Cameroon is beset with two major violent conflicts but also faces rising ethno-political tensions on- and offline. The bigger conflict, between the government and separatists from the English-speaking minority, started in 2017 and has killed over 6,000 people. It has displaced 765,000 people, of whom over 70,000 are refugees in Nigeria. According to the UN, 2.2 million of the Anglophone regions’ four million people need humanitarian support while about 600,000 children have been deprived of effective schooling because of the conflict. The country also faces a reinvigorated jihadist insurgency with deadly attacks in the Lake Chad area. The war with Boko Haram, centred in the Far North, has killed over 3,000 Cameroonians, displaced about 250,000 and triggered the rise of vigilante self-defence groups. Nascent ethnic clashes along the border with Chad have displaced thousands too. Elsewhere, and particularly following the October 2018 presidential election, ethnic discourse is heightening political tensions on- and offline. Through field research and advocacy with the government as well as with national and international stakeholders, Crisis Group works to de-escalate conflict and promote a peaceful resolution in the Anglophone regions and the Far North as well as to stop ethno-political tensions from sliding into violence.

CrisisWatch Cameroon

Deteriorated Situation

Anglophone region violence surged around National Day; election tensions continued to mount. 

Separatist tensions and violence escalated in North West (NW) and South West (SW). Ambazonia rebels and security forces heavily clashed in lead-up to 20 May National Day celebration, killing at least sixteen. Notably, govt forces 5 May targeted separatist strongholds in Ndop town (NW), eliminating prominent commander and two fighters. Separatists 10 May ambushed and killed six gendarmes near Mamfe town (SW) and 14 May clashed with soldiers in Bambui town (NW), killing at least four including two civilians. Govt forces 16 May killed four rebels in Kumbo town (NW), while separatist fighters same day killed two soldiers in Akwaya town (SW). On day of celebrations, suspected separatists 20 May assassinated mayor of Belo town (NW); separatist-imposed “ghost town” strikes 17-20 May paralysed business and movement in NW and SW. Meanwhile, former spokesperson of Ambazonia Defence Forces (ADF) armed group, alias “Capo Daniel”, 4 May urged ceasefire and direct negotiations with Yaoundé; govt dismissed move while ADF denounced him as “traitor”.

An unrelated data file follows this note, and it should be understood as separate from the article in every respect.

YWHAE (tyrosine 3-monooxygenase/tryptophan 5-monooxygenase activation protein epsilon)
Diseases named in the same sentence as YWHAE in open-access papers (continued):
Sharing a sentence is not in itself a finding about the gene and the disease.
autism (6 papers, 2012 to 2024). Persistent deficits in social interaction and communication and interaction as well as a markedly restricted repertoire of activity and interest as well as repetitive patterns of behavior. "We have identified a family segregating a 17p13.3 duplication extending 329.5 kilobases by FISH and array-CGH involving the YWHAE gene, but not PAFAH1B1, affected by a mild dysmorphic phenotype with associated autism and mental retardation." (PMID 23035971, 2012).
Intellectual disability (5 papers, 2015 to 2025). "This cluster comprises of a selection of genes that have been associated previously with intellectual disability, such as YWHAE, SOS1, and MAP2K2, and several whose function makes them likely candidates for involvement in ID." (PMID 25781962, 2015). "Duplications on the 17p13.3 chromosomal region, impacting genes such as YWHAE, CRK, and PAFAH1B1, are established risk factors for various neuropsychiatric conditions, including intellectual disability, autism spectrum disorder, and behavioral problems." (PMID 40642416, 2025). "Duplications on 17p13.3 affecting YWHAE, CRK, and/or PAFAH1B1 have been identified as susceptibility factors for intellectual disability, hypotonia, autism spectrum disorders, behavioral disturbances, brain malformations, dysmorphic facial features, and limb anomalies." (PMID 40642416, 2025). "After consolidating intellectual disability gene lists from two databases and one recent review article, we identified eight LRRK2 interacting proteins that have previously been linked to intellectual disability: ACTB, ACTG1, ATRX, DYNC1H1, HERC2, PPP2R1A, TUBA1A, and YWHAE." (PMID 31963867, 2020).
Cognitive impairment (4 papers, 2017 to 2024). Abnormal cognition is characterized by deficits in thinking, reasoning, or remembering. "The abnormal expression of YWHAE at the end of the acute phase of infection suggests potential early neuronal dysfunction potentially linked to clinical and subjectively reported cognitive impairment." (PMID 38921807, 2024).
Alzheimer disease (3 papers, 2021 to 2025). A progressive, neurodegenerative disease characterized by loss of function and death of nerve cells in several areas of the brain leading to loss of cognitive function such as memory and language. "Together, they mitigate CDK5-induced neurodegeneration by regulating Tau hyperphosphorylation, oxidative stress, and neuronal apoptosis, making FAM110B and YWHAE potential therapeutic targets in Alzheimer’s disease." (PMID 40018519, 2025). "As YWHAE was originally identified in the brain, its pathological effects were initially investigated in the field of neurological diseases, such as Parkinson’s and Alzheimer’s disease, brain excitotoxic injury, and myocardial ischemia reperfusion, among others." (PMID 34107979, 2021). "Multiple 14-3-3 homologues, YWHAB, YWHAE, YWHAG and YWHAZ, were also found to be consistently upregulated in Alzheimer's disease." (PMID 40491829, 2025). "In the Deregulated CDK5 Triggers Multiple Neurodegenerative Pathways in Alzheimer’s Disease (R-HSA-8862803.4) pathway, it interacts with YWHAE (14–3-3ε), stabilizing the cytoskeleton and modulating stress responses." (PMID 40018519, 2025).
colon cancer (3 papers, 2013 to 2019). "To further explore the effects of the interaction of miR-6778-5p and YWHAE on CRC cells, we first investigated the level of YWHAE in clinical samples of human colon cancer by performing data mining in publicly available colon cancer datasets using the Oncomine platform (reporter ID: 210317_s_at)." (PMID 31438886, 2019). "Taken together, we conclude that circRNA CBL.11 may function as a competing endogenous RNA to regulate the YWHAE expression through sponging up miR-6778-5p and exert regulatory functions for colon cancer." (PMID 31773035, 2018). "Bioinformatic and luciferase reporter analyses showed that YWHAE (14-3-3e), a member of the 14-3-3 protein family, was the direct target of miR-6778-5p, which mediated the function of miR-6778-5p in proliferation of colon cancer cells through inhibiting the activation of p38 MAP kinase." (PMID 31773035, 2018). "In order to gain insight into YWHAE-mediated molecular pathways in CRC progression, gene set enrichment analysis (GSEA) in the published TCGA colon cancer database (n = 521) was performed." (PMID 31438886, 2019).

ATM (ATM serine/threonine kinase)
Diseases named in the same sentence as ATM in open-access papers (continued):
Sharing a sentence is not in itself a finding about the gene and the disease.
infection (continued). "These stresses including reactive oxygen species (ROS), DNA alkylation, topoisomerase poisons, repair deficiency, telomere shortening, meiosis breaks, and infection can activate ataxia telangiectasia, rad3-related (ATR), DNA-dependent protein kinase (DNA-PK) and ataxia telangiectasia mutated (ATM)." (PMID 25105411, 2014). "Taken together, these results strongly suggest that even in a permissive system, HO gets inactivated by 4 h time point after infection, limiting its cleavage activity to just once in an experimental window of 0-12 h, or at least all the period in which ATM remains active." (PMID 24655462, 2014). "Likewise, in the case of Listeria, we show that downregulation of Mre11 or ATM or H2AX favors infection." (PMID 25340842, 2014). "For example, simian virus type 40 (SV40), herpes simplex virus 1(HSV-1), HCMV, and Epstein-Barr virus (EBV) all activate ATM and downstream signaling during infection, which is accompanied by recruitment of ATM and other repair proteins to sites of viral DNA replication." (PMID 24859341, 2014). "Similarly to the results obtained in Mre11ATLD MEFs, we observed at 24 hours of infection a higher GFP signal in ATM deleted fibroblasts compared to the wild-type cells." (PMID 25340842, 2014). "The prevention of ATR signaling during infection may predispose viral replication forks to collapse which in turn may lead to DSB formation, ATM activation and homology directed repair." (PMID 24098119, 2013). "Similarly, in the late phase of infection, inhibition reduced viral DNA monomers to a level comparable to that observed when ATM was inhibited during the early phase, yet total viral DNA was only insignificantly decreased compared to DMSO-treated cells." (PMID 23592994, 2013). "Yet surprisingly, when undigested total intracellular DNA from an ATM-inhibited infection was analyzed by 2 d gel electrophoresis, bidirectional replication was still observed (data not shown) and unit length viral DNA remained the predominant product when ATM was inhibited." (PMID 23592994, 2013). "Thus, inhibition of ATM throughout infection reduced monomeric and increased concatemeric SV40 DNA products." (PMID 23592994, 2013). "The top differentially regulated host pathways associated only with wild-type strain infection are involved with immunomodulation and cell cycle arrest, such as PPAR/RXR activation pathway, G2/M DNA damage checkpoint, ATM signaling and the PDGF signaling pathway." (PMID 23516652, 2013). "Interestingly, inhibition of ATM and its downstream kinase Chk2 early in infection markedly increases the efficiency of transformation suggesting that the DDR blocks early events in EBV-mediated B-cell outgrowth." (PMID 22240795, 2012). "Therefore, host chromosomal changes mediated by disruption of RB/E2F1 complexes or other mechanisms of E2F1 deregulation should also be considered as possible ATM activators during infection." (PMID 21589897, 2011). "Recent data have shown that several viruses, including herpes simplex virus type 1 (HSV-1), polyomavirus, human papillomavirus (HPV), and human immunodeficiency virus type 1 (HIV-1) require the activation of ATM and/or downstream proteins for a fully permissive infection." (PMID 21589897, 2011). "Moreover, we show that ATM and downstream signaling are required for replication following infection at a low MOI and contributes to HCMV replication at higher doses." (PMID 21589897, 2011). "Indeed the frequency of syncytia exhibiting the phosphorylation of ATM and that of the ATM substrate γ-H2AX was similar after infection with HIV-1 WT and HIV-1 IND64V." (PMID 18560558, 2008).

Far North unrest continued. Boko Haram attacks persisted as Multinational Joint Task Force (MNJTF) continued “Operation Lake Sanity II”, launched in April to reclaim territory. Fishermen 11-12 May clashed with JAS Bakura faction in three villages around Lake Chad, seizing guns and three motorbikes, casualties unknown. Jihadist militants 12 May carried out multiple attacks, including cattle rustling and abduction of at least two women in Djibrili village, Mayo-Tsanaga division. Meanwhile, govt forces 14 May announced rescue of 300 Boko Haram captives after week-long operation along northern border with Nigeria.

Tensions continued to mount in run-up to 2025 elections. Concerns over govt manipulation of election process grew as senior govt official 2 May cautioned electoral commission against inciting public voting drive amid calls from opposition politicians for mass registration to challenge President Biya; ruling party mayor 4 May halted registration process in a district of Yaoundé reportedly attended overwhelmingly by opposition supporters. Meanwhile, protests early May erupted in West region over alleged registration irregularities by ruling party, while pro-Biya demonstrators in South region 5 May blocked roads to hinder opposition activity.

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In The News

23 lut 2022
The authorities [in Cameroon] should persecute those who are responsible for crimes and include women in the peace process. VOA

Arrey Elvis Ntui

Consulting Senior Analyst, Cameroon

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Arrey Elvis Ntui

Consulting Senior Analyst, Cameroon
Arrey Elvis Ntui

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